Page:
If you’re a history fan, Delaware has much to offer, and it’s not only Colonial structures and relics that make up the First State. Many of Delaware’s Atlantic coastlines are ideal for family getaways in the summer.
In addition, there are many quaint towns around the state that are perfect for weekend getaways. Whether you’re looking for a history lesson, an oceanfront escape, or a lovely, small-town getaway, you can find them in Delaware.
Here are some of the most mesmerizing tourist attractions in Delaware.
With so much to see and do in Delaware, you’ll want to make the most of your vacation time by visiting Wilmington. As the state’s biggest and most populated city, Wilmington is the best tourist attraction in Delaware that offers various activities and sights.
In Wilmington, there is no shortage of things to do. You can enjoy various eateries and concerts by taking a walk along the Delaware River. Delaware’s Children’s Museum and Art Museum are also a great place to spend time.
2. Brandywine Creek State Park
In the late nineteenth and early twentieth century, when the region was farmland, owned by the Du Pont family, Brandywine Creek State Park was recognized for its characteristic stone walls.
The woodland floor is carpeted with bloodroot and nodding trillium in the spring, two of the preserve’s most beautiful wildflowers. Moreover, the park’s pollinator garden and grasslands include birds and uncommon vegetation. Bluebirds, American kestrels, eastern meadowlarks, and several migrating hawk species may all be seen by bird watchers in the area.
Because of the park’s varied landscape, visitors may participate in various activities. The large meadows are available for cross-country skiing and skating in the winter. Crappie, bluegill, and smallmouth bass may be caught by canoe or kayak in the stream.
3. New Castle
One of Delaware’s most historic towns, New Castle, is on the Delaware River’s west bank, approximately six miles south of downtown Wilmington. New Castle is the perfect destination for a relaxing day of exploring cobblestone lanes, lovely shops, green areas, and historical landmarks.
In New Castle, Battery Park is one of the most famous tourist attractions in Delaware. It was here in 1682 that William Penn first set foot on American soil. With its location on the banks of Delaware, the park has a walking and bike track that offers stunning views of the river.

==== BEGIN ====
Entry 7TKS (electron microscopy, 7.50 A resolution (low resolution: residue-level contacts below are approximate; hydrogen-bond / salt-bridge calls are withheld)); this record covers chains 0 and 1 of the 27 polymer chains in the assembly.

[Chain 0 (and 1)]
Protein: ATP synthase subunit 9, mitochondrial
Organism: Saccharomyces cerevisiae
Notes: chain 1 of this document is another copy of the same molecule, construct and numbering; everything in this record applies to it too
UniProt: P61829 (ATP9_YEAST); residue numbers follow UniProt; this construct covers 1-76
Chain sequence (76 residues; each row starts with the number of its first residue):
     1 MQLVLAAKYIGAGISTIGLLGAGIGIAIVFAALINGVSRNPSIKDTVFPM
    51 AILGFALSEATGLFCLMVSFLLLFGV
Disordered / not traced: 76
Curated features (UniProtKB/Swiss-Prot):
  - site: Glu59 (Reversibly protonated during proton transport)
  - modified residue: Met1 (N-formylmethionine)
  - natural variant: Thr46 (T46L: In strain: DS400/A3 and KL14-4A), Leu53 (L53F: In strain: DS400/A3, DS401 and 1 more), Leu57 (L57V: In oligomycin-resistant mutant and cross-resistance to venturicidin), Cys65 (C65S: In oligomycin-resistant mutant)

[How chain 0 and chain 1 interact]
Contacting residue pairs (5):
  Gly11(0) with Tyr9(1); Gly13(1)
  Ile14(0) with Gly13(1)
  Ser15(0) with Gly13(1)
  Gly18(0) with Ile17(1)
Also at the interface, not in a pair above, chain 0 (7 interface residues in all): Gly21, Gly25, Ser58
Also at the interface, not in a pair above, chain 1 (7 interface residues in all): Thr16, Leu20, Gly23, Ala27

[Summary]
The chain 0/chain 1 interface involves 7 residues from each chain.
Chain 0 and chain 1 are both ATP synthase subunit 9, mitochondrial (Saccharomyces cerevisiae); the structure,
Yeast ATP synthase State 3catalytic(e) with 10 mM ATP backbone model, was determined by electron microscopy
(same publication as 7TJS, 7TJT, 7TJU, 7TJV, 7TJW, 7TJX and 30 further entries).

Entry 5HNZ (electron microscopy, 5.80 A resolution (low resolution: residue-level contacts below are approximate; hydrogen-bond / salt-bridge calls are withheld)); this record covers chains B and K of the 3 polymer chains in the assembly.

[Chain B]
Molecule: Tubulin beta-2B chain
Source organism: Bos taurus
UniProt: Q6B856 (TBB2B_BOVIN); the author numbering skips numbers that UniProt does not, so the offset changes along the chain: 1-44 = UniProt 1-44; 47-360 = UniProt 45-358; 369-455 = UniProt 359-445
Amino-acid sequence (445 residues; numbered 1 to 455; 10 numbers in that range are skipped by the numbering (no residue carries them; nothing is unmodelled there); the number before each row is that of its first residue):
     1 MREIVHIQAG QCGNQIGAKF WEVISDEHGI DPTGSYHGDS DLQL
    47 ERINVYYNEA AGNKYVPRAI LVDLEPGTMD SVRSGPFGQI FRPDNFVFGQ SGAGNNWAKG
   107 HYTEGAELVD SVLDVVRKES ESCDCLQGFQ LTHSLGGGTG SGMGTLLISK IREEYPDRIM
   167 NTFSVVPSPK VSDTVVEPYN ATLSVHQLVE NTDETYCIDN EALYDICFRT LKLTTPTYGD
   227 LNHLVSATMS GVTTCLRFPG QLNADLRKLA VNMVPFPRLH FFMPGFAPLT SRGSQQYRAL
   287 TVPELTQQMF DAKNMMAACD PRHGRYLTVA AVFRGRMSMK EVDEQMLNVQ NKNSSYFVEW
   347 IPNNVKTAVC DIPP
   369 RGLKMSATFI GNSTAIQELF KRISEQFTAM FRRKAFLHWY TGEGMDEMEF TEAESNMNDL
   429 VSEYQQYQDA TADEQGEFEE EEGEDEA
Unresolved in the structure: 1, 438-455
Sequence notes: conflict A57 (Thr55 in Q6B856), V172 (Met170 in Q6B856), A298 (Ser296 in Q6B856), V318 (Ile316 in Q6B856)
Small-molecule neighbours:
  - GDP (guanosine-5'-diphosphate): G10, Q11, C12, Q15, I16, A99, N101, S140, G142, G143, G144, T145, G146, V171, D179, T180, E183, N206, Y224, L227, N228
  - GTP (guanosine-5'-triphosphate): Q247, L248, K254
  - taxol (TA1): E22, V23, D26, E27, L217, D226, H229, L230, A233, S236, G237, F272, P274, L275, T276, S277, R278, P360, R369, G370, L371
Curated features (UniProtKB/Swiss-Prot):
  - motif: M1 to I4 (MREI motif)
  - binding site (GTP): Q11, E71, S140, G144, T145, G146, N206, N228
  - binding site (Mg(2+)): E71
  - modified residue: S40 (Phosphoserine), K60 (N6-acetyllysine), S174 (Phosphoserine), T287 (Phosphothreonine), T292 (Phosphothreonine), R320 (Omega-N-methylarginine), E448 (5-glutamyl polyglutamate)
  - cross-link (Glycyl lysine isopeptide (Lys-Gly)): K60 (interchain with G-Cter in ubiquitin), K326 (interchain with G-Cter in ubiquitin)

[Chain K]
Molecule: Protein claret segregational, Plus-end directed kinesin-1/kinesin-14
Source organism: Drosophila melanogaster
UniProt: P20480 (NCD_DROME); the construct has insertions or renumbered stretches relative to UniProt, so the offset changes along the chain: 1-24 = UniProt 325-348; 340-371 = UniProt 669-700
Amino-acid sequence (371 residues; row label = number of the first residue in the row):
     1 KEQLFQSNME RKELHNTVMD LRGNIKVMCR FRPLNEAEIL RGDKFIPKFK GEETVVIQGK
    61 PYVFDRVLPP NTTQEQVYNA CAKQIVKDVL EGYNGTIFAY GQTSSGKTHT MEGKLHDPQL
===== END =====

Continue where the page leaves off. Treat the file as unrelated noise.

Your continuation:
Moreover, the park hosts a variety of activities throughout the year, including celebrations of Delaware’s independence from British and Pennsylvanian rule on Separation Day.
Learn more about the best places to visit in Delaware.
4. Cape Henlopen State Park
Visiting with a diverse group, Cape Henlopen State Park in Delaware is a great choice. On the tip of Cape Henlopen, where the Delaware Bay joins the Atlantic Ocean, Cape Henlopen State Park is a seaside leisure area and a location of historical and environmental interest.
Discover how Cape Henlopen served as a defensive post during WWII by visiting the Fort Miles Museum and Historical Area. An observation tower, an artillery display, a troop transport vehicle ride, and a guided tour of Battery 519, a gun bunker from 1941, are all available for guests to enjoy.
The Seaside and Environment Center in the park may be more to your liking if you’re more of a wildlife or nature enthusiast. There are educational events for all ages, a live osprey cam, and a 495-gallon two-level touch tank within the facility.
Cape Henlopen offers ocean swimming, paragliding, paddling, paddleboarding, sailing, and angling. Also included in the park’s amenities are picnic spaces, a playground, cottages, campers, and a disc golf facility.
5. Bombay Hook National Wildlife Refuge
The Bombay Hook National Wildlife Refuge, located on the Delaware Bay coast, is one of the greatest spots in Delaware for birdwatchers. The Kahansink Chief sold the wetlands to a New Yorker in 1679, and the refuge’s documented history goes back to that time. The Dutch settlers named it Bompies Hoeck, which translates to “little-tree point,” the name later developed into Bombay Hook.